Treatment of degraded nuclear fuels
The materials chemistry of technetium is of critical importance for nuclear energy generation, radioactive waste management, and radiopharmaceuticals. This PhD project will lead development of treatment options to transform these highly radioactive and hazardous materials into a stable form suitable for storage and disposal.
Degraded nuclear fuels and fuel debris comprise a challenging category of radioactive waste with variable physical and chemical composition, they are typically highly radioactive comprising mainly uranium oxide together with fission products and actinides. The project will apply knowledge and investigation of phase diagrams to design uranium oxide based ceramic and glass wasteform materials suitable for incorporation of fuel debris wastes. The project will investigate and optimise ceramic processing, hot isostatic pressing, and glass melting technologies to produce prototype wasteform materials and characterise behaviour relevant to interim storage and disposal (including radiation damage and corrosion in synthetic ground waters). The outcome of the project will support strategic management of the UK degraded nuclear fuel inventory and support decommissioning and remediation of the Chernobyl and Fukushima sites through international collaboration.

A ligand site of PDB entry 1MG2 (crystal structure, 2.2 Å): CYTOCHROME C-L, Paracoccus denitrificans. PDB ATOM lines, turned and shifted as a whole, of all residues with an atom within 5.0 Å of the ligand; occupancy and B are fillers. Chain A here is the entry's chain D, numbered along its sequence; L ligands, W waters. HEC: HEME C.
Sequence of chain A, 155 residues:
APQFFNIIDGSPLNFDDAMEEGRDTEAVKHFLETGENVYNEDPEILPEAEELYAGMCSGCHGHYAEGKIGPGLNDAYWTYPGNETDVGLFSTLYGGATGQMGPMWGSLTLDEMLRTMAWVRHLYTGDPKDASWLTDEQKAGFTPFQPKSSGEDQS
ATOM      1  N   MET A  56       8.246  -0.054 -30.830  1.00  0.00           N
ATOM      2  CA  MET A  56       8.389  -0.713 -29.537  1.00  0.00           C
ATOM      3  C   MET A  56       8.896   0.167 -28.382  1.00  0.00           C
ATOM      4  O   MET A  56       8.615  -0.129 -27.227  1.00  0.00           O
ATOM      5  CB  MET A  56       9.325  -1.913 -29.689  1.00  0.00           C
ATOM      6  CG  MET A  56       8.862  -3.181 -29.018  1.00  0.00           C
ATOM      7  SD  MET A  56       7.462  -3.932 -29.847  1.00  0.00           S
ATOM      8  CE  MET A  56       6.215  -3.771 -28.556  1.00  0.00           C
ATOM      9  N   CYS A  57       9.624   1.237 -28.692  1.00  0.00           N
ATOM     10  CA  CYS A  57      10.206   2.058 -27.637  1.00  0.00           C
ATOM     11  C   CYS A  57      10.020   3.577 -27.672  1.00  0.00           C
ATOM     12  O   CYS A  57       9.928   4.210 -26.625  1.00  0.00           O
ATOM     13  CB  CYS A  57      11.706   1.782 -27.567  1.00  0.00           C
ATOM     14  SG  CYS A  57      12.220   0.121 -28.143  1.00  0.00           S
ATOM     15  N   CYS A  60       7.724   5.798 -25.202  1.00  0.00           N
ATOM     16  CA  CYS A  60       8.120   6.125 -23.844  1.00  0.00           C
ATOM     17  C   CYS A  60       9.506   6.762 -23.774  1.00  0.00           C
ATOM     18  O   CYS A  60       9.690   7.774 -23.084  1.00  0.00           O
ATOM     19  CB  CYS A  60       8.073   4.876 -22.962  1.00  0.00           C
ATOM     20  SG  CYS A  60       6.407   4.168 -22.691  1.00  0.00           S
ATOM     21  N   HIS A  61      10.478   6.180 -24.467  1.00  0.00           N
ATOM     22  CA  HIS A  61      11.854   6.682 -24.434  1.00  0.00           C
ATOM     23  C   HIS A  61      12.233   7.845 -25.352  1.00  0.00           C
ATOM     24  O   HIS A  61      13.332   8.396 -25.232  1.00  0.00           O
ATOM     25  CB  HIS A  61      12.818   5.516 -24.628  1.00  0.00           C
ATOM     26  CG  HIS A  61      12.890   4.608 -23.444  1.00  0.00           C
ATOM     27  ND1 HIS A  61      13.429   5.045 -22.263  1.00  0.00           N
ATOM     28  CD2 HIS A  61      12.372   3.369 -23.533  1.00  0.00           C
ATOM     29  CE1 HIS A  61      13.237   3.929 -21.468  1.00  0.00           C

You will join a strong and dynamic team of experimental and computational materials chemists, working in collaboration with a multidisciplinary team under the auspices of the International Atomic Energy Agency. The Sheffield research team has unique facilities and capability in the UK to work with actinide materials, created with investment of £3M. The project will also benefit from the investment of £24M in state of the art research facilities at Sheffield as part of the Henry Royce Institute.
This project is sponsored by the Nuclear Decommissioning Authority. The studentship is granted for 3.5 years and includes MSc level taught courses in nuclear science and engineering, with a personalised training and development programme to build radiological, professional and communication skills. Applications are welcomed from candidates with a strong undergraduate interest and/or background in solid state chemistry, condensed matter physics, materials science or related fields.
Funding covers tuition fees and annual maintenance payments of at least the Research Council minimum (currently £14,553) for eligible UK and EU applicants. EU nationals must have lived in the UK for 3 years prior to the start of the programme to be eligible for a full award (fees and stipend). Other EU nationals may be eligible for a fees-only award.